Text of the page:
Board-Level Router Module

Working on a product that needs a cellular modem and a router. The router needs to have two LAN ports. The modem must be approved by a specific carrier, so selection is somewhat limited, but there are definitely good candidates. Most cellular routers I see are product-level devices in enclosures; I’m looking for modules that can attach to my main board with connectors or be soldered down, so the approach I’m gravitating toward is separate modem & router modules. The few board-level cellular routers I’ve seen are not approved by the carrier.

I see plenty of simple and inexpensive openwrt router modules from various Chinese suppliers on Alibaba etc, but I need a “real” supplier with real documentation and support. Cost is not a big issue. Need something more or less plug n play.


You want the router and modem in the same package and for it to be board mountable? That seems a bit tougher to me. I have been working with M.2 based modems and there are a bunch of cell-only versions out there.

What carrier are you targeting?

If you end up going with an external box that can do both (I realize you said you didn’t want to, but then you also mention openWRT), Cradlepoint modems are rock solid…definitely would adhere to the “cost is not a big issue”!. Great remote management software. I made a video about it back in the day:

Is (based on in the ball-park? I’m not sure what you mean by the two LAN ports (WiFi + Ethernet, 2x Ethernet?) but this has a single Ethernet interface, aside from it’s WiFi. If you have low throughput, perhaps you can implement a second hardware ethernet via an SPI-Ethernet chip and use its SPI port. I’m sure there will be better suggestions incoming but it may be worth a look.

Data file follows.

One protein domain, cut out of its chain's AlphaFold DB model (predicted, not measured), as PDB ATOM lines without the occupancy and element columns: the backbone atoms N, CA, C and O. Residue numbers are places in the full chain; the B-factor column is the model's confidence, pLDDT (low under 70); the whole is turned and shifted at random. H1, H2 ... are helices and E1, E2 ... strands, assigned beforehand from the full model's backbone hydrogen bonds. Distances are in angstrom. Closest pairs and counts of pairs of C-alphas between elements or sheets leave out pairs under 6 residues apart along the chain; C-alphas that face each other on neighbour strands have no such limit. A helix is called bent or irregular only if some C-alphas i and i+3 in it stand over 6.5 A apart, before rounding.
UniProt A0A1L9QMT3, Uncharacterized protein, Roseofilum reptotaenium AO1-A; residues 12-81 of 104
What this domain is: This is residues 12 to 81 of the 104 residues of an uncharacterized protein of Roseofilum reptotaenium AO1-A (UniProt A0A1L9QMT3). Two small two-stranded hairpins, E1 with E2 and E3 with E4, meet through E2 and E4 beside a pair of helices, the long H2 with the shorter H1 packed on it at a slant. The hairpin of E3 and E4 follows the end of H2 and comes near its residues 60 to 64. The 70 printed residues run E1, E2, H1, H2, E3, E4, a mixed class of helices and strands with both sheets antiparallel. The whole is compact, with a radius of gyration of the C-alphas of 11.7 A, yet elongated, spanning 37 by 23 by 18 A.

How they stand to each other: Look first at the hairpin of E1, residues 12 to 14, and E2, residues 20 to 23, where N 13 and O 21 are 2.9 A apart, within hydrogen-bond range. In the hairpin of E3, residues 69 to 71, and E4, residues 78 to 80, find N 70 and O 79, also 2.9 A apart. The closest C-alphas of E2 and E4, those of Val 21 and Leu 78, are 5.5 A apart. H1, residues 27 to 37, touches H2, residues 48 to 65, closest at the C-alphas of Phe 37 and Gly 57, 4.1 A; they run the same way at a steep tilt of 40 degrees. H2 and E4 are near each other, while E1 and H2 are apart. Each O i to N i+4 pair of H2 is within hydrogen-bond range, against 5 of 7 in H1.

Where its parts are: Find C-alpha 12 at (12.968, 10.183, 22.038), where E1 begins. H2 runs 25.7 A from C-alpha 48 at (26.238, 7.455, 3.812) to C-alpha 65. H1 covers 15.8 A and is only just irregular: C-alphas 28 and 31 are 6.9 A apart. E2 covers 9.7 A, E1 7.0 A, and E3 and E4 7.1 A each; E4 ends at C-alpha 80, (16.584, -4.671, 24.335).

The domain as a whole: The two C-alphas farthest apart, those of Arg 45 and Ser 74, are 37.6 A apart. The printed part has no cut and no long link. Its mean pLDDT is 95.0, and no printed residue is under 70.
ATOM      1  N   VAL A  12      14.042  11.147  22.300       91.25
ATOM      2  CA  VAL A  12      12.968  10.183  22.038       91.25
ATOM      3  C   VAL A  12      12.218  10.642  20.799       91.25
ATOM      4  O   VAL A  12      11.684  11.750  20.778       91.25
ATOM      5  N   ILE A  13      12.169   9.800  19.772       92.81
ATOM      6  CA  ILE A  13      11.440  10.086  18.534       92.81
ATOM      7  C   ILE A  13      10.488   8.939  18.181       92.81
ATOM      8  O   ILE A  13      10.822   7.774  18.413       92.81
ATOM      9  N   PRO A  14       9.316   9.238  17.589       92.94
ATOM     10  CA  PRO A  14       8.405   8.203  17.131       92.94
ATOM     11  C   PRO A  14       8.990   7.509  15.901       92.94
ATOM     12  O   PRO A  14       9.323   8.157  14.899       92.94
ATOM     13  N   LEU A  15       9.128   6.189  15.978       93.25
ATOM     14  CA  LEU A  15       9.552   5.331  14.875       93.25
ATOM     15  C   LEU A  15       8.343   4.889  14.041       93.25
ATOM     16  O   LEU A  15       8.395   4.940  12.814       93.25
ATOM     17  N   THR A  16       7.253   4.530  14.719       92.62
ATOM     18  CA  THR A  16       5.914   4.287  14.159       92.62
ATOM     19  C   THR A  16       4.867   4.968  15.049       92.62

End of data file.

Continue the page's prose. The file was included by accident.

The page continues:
This SBC has two ethernet ports and a Digi Xbee socket that can accept end-device certified modems from Nimbelink and Janus:

The i.MX 6UltraLite CPU is not super powerful, but might be enough to route two Ethernet ports. These boards come with debian installed and are well documented/supported.

Microtik has some OEM boards:

If you like routeros and could find a miniPCIe end-device certified modem.

I’ve been running a Microtik router here and really like it.

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No, I’m pretty much resigned to separate devices for modem and router, because as you note and as I noted, they don’t exist much. Cannot do external box, but could conceivably do a “box within our box”, although I’d really prefer not to.

AT&T looks interesting, thanks, but maybe overkill, as I already have a Windows SBC on my board and don’t need yet another computer.

By “two LAN ports” I mean I have two ethernet devices that need to share the cellular connection. So I need a router to make a tiny LAN in my box.

Yes, data rate is low, and SPI or UART or I2C for one of the LAN ports would be fine, I’ll just have to learn some new things :slight_smile:

Hoping for something in a form factor something like this, which is $18 from Shenzhen with no documentation :slight_smile:

Aren’t all the openwrt options low powered computers?

Of course :slight_smile: I made the mistake of jumping to the Omega 2S page, where its virtues as a complete general-purpose SOM for running end-use applications are touted and it just seems overkill. The Omega 2 might be suitable, I’ll look at it more closely. Unfortunately I can’t use the Omega 2 LTE because they’re not AT&T-approved AFAIK.